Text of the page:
To be seen by any agent, you’ll need the right pictures of your child. But, says San Francisco agent Olsen, professionals pictures aren’t necessary.

So, what are the “right pictures“? For her toddler, BabyCenter mom Laura emailed a simple snapshot of her daughter to a local agency. “Plain old snapshots, updated every month or so, are sufficient.”

“Unfortunately,” she says, “there are many scam artists in this business, just looking to jump on parents who think their kid is the next Olsen twin. Young children do not need professional head shots. They change too often. ”

Agents are looking for clear pictures that show off the child. The photos should be “very simple,” says Fleischer. “The child should be facing the camera. No hats, no sunglasses. Only the child should be in the picture. She shouldn’t be wearing any makeup.”

You can easily take this kind of picture at home with a digital camera. Make sure the pictures show your child’s features and take a variety of poses, including head shots and full-body shots.

  • Don’t worry about whether your child is exactly what the agency is looking for.

What appeals to agents is variety. “I want everything from redheads with freckles to African Americans with afros,” Fleischer says. Olsen adds, “Each client has their own specific needs, and our job is to make sure we have a variety of kids to meet those needs.”

  • Find a reputable agency

Once you have the pictures, find an agency that’s registered with the Better Business Bureau in your area. Fleischer recommends looking at the websites of companies that you’d like your child to model for to see which agencies they work with.

Some agencies have open calls for children. This can be an easy way to check out an agency in your area. According to Olsen, most agencies will only represent kids that live within a 200-mile radius of their office. You can telephone first to ask about the agency’s policies. Remember, a reputable agency won’t charge a fee for an open call.

You can also try searching online for different agencies, always checking to be sure they’re registered with the Better Business Bureau. Many adult agencies have a kids’ division or may be able to recommend a reputable agency that has one.

Which child model agencies are the best?

Here are a few reputable agencies to try:


C.E.S.D. Talent Agency

(212) 477-3838


Ford Models


FunnyFace Today

381 Park Ave. South, Suite 821

New York, NY 10016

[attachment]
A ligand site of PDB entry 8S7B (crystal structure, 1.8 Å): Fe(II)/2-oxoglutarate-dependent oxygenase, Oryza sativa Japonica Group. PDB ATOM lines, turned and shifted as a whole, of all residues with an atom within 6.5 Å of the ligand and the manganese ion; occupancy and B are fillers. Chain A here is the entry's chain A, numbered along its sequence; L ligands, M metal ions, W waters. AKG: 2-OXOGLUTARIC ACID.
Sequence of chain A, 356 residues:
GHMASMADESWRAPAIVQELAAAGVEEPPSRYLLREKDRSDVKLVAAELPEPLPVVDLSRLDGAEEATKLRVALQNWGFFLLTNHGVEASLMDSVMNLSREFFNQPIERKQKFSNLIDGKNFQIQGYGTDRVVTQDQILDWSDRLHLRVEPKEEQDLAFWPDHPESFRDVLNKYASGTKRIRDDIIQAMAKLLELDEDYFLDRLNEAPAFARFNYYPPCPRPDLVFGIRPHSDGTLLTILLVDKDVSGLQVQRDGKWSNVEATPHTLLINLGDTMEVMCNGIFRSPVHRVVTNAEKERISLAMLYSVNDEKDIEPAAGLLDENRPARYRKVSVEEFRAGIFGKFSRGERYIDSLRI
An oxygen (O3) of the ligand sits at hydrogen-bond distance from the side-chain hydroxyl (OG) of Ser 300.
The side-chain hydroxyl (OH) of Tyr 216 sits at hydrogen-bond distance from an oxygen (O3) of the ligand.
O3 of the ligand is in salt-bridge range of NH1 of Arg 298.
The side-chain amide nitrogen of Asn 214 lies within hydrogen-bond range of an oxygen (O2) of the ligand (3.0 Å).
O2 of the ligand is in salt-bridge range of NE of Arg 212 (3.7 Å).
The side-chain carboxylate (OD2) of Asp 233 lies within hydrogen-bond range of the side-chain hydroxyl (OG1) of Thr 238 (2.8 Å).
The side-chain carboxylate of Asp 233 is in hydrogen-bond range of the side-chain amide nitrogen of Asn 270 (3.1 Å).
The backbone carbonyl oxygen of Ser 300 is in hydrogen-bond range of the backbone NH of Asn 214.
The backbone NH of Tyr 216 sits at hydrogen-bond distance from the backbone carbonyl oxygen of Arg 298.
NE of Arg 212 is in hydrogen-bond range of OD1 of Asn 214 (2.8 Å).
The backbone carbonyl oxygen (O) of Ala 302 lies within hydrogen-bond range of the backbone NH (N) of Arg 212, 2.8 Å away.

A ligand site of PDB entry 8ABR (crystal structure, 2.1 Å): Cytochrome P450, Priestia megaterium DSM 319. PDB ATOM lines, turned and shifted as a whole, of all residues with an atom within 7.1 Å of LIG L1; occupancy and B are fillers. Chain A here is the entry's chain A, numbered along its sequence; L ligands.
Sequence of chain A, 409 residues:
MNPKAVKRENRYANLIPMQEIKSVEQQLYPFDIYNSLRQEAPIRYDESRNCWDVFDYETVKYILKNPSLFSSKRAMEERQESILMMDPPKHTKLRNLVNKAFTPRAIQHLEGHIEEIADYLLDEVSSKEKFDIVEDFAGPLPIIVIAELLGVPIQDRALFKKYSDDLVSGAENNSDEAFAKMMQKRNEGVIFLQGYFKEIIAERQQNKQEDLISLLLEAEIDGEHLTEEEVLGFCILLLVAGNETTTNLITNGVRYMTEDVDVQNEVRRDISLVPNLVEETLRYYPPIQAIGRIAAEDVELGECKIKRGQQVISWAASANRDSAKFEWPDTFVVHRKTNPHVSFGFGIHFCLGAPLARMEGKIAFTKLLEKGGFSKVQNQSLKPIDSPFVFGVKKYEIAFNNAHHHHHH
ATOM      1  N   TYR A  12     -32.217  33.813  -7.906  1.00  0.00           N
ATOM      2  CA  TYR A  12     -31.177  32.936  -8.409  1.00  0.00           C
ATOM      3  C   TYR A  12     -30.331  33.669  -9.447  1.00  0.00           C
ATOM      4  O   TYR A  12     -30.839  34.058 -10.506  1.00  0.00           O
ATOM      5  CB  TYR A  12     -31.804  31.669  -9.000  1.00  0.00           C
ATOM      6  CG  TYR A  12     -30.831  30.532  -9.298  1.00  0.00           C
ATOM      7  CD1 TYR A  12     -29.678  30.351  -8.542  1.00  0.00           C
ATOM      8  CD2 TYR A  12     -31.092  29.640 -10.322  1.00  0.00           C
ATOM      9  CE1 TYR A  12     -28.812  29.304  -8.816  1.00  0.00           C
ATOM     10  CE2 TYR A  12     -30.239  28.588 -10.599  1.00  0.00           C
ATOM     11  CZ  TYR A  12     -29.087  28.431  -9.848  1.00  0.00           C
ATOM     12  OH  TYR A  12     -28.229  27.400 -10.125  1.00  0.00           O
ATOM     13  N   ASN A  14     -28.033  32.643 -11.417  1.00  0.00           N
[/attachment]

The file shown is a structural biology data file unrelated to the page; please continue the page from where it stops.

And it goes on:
(212) 686-4343


Generation Model Management

20 West 20th St., Suite 1008

New York, NY 10011

(212) 727-7219


Wilhelmina Kids & Creative Management

New York, Los Angeles, and Miami

How to apply and where to apply

What’s the best age for kids to get into modeling?

The right time for children to start modeling depends on their personality. A child’s suitability for modeling can also change with age.

If you’re thinking about getting your baby into modeling, remember that sometimes babies who are comfortable with strangers become shyer as toddlers. Fleischer recommends an early start so that “by the time they’re 2 or 3 they’re not fazed.” Call the agency you’re interested in working with ahead of time to find out its age requirements.

For an older child, “the best time for children to get into modeling is when they express interest,” says Olsen. “The kids that do best are the kids who want to model and the parents are along for the ride.”

An early start can also mean a longer career for a young model. Many kids’ modeling careers slow down at age 5 or 6, when they start losing their teeth, and the vast majority of child modeling careers are over by the time a child is 5 feet tall.

What I Have Learned About Child Modeling

When I was little I wanted nothing more than to be a model or actress. I made my mom take me to those open auditions you hear on the radio where they try to sell you portfolio picture packages or acting classes. My mom wasn’t into paying for that stuff, so I felt like I never truly could be “discovered.” HA! I am so glad my mom never paid for those things now knowing what I do about this industry. When Baby A was born I decided to look into modeling because as most parents think, “my girls are so beautiful!“ Not only that, but Baby A really has a special demeanor about her. She is one of the happiest babies I have ever met. That, paired with her adorable features, I thought she would be a good match and actually enjoy modeling. Not to mention college prices are only rising, so it would help put some extra cushion in her savings account.

Waiting on set gets boring. Time to eat the tag off this new outfit they put me in.

I recently posted a picture on social media of Baby A on set of her latest role — playing a Baby (duh) for a commercial. She has also done a handful of print ads for various local Twin Cities companies. I had quiet a few Facebook friends come out of the woodwork asking how I got her set up doing it, so I thought I would write a post on what we have learned so far. We are by no means experts, but thought I’d share our experiences over the past six months of doing this.